Cain concerns: Yet another scandal -- and a few lessons that can be learned
You cannot believe everything you hear, and sometimes what you hear might not be exactly what happened.
So writing off Republican presidential nomination hopeful Herman Cain because of something someone said happened 20 years ago is not only not advisable, it is just plain silly.
However, what Cain could be criticized for -- and probably will be -- is not getting out in front of the charge, attacking it with the truth and moving forward.
And it is understandable that he stumbled a bit.
The reason good people do not run for office is two-fold. First, few people have squeaky clean records that have nothing that can be exploited or used as a bombshell. Second, there seems to be a determined campaign to discredit people who run for office -- a prize for finding the gotcha moment that ends a campaign.
And those are tough to take.
What we should be judging candidates for is not just their actions in their previous lives, but how they handle dealing with the fallout now. Do they respond with confidence and humility? Do they admit mistakes and stand strong? Are they able to turn attention away from criticism back to the issues at hand?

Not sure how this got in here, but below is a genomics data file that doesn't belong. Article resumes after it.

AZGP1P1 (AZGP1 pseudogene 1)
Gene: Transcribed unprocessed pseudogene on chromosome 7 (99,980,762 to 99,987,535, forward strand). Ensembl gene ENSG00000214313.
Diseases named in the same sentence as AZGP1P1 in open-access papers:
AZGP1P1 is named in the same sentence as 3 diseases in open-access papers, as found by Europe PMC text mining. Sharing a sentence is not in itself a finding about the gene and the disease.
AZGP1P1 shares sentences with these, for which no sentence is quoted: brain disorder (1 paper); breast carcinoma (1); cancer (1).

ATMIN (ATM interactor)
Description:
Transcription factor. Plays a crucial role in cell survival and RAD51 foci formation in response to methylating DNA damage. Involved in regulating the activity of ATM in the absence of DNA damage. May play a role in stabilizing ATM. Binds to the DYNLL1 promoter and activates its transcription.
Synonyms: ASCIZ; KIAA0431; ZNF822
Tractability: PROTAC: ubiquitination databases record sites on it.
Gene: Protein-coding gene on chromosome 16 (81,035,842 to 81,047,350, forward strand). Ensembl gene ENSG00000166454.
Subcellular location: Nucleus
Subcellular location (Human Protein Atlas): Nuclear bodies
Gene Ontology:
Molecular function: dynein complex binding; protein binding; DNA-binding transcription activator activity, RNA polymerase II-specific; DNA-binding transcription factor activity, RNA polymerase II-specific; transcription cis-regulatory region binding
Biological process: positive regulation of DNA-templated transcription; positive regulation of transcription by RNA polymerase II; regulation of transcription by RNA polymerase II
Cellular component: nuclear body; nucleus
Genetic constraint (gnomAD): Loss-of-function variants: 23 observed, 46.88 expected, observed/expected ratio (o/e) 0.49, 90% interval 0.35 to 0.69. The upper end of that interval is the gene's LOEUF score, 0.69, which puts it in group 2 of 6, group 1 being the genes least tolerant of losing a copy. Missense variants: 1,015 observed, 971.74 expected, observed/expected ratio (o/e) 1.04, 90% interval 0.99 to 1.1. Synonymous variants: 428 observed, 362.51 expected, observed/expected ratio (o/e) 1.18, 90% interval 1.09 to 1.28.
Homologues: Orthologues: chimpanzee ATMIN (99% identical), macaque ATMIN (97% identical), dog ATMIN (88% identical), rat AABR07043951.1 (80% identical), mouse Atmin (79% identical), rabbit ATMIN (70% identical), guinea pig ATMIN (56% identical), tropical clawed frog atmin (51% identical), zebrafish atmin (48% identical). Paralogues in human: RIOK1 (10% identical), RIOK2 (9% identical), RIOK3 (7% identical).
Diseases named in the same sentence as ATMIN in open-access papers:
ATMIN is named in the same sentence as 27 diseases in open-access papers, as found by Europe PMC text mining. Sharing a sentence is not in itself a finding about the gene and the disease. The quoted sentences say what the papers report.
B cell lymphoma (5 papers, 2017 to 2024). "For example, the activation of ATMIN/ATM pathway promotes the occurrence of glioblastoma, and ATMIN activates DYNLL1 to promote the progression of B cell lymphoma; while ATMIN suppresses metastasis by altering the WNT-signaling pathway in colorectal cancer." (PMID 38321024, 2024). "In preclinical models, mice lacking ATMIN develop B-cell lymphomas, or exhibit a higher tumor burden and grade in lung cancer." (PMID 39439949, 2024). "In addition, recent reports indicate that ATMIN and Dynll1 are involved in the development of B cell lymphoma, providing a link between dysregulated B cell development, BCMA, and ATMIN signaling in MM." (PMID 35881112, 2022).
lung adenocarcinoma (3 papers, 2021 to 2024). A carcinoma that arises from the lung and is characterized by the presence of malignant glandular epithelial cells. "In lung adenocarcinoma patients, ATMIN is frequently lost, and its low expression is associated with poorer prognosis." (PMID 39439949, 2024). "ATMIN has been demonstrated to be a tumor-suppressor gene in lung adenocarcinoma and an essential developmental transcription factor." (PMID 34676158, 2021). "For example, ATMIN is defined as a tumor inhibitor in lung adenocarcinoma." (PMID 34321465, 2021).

All that matters when you are picking out a leader. And all of that is hard to do when you have not been in the political spotlight your whole life.
So if we want the best candidates -- Republican and Democrat -- we need to be able to separate true commentary on ability to lead from sensationalism.
We are looking for a leader who can handle pressure and keep focus. We want someone who is honest and admits mistakes while still moving forward. That is what should matter now.
And that is how Cain should be judged.
Published in Editorials on November 3, 2011 11:08 AM